Personality Parade

By Elizabeth Millard  |  Posted 09-28-2005 Print Email

Personality Parade

While most other IT staffers tend to fall within the ranks of those made most happy while exploring the technology itself, rather than its business function, there are distinct differences among various specialties with IT as well.

Personality researchers have noted that many IT job functions like programming and network administration require a certain introverted perspective, which allows them to focus on difficult, complex tasks without the need for abundant social action.

"If anyone has a propensity toward being a functional psychopath, it could be the network admin who's in the data center all day," said Berg. "Some of them are tempted to pull the plug on the whole thing, just to get people to affirm that they matter."

Another job role that benefits from emotional detachment tends to be database administration, Berg has observed. "DBAs go job shopping when they don't feel appreciated for their contributions," he said. "But they're so introverted that the company will never realize they want to be appreciated until they're gone."

The Myers-Briggs personality test, designed to match individuals with careers based on their preferences and inclinations, pegs most computer programmers and system analysts as ISTJ (introverted, sensing, thinking, judging)-- meaning they have a talent for detail and memorization, but prefer to work behind the scenes, shaping something with their own hands, rather than in a leadership role. Other career types that fit the ISTJ mold include mechanical engineers, auditors, electricians and, somewhat curiously, dentists and militia members.

Those job functions that do require some interaction, such as technical support, are notoriously high in turnover because they combine seemingly conflicting personality types, said Adrian Furnham, a professor in the department of psychology at University College London, and a researcher on personality issues.

"Technical support is a highly unusual beast," he noted. "The person has to be very skilled technically, but to succeed in the job, they have to be sociable as well. As many companies have found, this is a somewhat rare combination."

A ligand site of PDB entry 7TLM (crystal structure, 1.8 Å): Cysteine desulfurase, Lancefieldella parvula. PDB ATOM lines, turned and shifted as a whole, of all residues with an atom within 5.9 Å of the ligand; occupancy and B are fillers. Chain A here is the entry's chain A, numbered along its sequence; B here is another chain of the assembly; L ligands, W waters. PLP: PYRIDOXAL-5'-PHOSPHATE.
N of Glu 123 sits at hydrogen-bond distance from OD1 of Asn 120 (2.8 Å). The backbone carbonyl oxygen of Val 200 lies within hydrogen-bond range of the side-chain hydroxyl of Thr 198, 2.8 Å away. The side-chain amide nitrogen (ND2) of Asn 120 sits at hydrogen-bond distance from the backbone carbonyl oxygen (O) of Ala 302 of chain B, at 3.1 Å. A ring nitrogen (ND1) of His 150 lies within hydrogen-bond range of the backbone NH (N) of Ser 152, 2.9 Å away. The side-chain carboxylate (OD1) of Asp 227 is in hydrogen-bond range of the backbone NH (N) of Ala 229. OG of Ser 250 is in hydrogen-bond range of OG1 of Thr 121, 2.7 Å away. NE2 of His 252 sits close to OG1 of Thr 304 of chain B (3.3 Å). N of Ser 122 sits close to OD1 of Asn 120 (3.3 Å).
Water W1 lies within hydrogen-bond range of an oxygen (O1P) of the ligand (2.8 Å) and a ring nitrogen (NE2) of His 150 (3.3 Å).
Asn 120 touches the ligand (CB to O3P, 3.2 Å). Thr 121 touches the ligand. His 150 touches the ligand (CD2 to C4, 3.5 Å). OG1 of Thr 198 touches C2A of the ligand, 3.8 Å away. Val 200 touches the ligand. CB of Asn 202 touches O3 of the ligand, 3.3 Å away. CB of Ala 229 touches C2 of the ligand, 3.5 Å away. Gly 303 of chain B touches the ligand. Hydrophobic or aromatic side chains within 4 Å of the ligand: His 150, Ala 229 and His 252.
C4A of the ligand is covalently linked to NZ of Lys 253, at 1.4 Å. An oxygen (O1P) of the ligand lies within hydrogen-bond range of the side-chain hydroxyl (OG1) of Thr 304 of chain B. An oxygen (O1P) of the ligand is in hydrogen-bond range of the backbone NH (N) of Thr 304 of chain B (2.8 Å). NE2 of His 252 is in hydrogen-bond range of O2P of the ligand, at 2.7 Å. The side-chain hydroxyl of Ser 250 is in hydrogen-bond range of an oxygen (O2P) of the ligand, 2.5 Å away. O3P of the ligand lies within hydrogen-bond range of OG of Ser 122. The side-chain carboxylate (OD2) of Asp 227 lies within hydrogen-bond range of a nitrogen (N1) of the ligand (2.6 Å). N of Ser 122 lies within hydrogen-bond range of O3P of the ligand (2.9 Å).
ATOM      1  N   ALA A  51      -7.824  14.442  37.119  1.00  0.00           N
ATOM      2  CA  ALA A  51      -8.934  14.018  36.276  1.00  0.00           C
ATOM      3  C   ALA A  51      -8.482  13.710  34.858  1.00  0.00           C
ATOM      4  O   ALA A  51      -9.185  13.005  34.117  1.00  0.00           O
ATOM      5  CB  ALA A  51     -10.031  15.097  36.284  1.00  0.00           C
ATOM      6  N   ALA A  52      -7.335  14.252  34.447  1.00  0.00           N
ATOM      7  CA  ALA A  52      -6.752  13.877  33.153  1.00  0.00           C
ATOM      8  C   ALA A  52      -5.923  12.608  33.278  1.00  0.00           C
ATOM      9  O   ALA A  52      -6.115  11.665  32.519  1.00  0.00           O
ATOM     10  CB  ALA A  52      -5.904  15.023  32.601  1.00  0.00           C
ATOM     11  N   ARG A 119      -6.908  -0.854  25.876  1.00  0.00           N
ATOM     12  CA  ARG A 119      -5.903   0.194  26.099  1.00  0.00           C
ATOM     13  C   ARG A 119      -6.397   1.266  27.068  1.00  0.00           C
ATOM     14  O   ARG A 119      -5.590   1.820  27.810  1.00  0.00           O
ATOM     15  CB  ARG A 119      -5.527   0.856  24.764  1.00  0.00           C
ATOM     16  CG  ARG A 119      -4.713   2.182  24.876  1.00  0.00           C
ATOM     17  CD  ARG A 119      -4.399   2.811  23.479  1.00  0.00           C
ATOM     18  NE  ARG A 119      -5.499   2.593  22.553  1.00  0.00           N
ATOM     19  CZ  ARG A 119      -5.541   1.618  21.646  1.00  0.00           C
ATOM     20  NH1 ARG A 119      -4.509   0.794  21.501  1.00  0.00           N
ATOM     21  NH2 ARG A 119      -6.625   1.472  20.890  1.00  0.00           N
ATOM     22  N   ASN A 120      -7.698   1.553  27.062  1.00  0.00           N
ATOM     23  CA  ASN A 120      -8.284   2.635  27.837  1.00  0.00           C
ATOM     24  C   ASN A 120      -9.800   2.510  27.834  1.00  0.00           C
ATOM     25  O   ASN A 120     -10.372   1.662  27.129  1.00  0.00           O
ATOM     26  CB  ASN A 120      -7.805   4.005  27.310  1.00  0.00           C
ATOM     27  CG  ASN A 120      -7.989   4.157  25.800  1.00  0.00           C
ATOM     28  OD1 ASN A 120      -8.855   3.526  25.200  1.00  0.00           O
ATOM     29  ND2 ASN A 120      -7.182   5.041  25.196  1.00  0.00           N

In response to the turnover rate, many companies have shipped their tech support overseas, but Berg has said the challenge of finding that mix of skills is not a uniquely U.S. phenomenon.

"Companies are finding that they're spending about 75 percent of training time with offshore workers in helping them to deal with irate customers," he said. "And despite the claims of an eager workforce in other countries, the turnover rates there are surprisingly high. But it makes sense. Why would the personality of a tech support employee in India be significantly different than that of one in Indiana?"

Another challenge for companies that want to match the personality type to the job is the potential for promotion. Since IT has become so integrated with larger business goals, boosting a programmer into a management role can become a lesson in personality and job mismatch.

When the company asks a technical type to take on a CIO role--which has a much larger social component as well as a need to navigate among different departments--other executives might be surprised by how quickly those technology-leaning personality traits present themselves.

"Many organizations will tell you that it's very problematic to promote IT experts into management," said Furnham. "It's a dilemma, because you can't change someone's personality. You can't ask them to be an extrovert if they're an introvert, just because they're next in line for a management job. Sometimes you have to tailor the position to the individual, not the other way around."

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